Dying Japanese Stiltgrass, Microstegium vimineum, infected with
a fungus disease has become a common site in Calhoun County
woodlands and along some roadsides during the past couple months
By Russ Richardson
The disease killing Japanese stiltgrass has now been identified by research labs at West Virginia University, Indiana University and University of Maryland to belong to the genus of fungus called Bipolaris.
Bipolaris fungus is a type of organism that grows in grassy plants that produce a thatch and it is said to persist in the thatch once it becomes established. Some species of Bipolaris fungus are been being studied for potential use as biocontrol agents in other invasive plant species but there are also significant concerns because of Bipolaris' relationship to some extremely serious diseases of certain food crops.
Japanese stiltgrass plants infected with the disease have been observed throughout Calhoun and Roane Counties as well as in parts of Gilmer. In many areas where the disease was worst, the stiltgrass died before producing seed this year.
Japanese stiltgrass has been in the US since 1919 and no diseases or major health problems have ever been observed in the plants and the disease outbreak documented in central West Virginia in 2009 is the first time the pathogen involved with any disease in Japanese stiltgrass has been identified.
The purple spots on the blades and stems and withered
leaves of the stiltgrass plants are signs of the disease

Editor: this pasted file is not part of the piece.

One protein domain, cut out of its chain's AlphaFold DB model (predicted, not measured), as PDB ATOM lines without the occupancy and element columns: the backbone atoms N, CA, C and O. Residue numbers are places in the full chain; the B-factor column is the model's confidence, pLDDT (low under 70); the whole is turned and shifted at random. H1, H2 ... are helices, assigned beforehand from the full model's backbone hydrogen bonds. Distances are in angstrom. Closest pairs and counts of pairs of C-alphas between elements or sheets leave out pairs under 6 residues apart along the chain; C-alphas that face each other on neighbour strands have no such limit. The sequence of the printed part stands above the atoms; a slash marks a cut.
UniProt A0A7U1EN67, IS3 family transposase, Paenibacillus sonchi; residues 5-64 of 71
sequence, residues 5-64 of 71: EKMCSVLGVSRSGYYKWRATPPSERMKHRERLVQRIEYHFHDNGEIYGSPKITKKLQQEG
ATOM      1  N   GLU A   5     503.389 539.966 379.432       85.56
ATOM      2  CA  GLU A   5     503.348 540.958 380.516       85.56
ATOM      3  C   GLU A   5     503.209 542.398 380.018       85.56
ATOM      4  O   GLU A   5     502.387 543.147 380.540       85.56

At this point there are many questions about the newly identified fungus disease in stiltgrass and the impact it might have on other plants. In some locations where the stiltgrass plants did not die before seed started to set, the fungus appears to have infected the seeds. Over the coming winter it is likely that many scientists will be studying both healthy and diseased stiltgrass seeds in an attempt to learn more.
In the next few weeks the first scientific research paper detailing the initial description of the Bipolaris fungus disease in Japanese stiltgrass is going to be published in a professional journal.
Many species of local plants exhibited disease symptoms
similar to those observed in dying Japanese stiltgrass
Now that local Japanese stiltgrass has pretty much all gone to seed for the 2009 growing season we will have to wait until next year to see if the disease will reappear and cause more damage to one of the ten most destructive invasive plants in the eastern US.